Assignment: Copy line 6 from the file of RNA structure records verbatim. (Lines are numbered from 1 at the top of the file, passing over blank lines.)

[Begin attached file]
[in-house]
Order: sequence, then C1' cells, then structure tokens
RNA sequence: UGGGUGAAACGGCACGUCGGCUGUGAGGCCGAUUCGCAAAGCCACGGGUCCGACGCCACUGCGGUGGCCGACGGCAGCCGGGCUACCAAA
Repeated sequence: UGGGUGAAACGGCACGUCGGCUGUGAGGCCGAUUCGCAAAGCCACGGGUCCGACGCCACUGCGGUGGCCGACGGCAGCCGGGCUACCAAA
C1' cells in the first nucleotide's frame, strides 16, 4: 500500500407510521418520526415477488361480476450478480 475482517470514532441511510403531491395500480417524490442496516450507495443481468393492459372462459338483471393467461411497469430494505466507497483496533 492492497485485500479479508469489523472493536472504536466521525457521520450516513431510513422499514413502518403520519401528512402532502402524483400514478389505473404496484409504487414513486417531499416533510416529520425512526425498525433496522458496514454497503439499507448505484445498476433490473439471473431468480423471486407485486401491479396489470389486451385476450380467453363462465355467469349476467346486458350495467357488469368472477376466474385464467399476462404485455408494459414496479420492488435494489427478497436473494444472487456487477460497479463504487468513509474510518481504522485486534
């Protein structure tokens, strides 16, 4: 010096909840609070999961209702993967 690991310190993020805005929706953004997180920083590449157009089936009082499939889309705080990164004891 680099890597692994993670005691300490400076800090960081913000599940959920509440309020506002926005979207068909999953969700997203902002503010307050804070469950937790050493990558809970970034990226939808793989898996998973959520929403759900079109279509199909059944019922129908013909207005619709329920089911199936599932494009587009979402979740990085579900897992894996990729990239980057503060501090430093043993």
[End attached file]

């Protein structure tokens, strides 16, 4: 010096909840609070999961209702993967 690991310190993020805005929706953004997180920083590449157009089936009082499939889309705080990164004891 680099890597692994993670005691300490400076800090960081913000599940959920509440309020506002926005979207068909999953969700997203902002503010307050804070469950937790050493990558809970970034990226939808793989898996998973959520929403759900079109279509199909059944019922129908013909207005619709329920089911199936599932494009587009979402979740990085579900897992894996990729990239980057503060501090430093043993």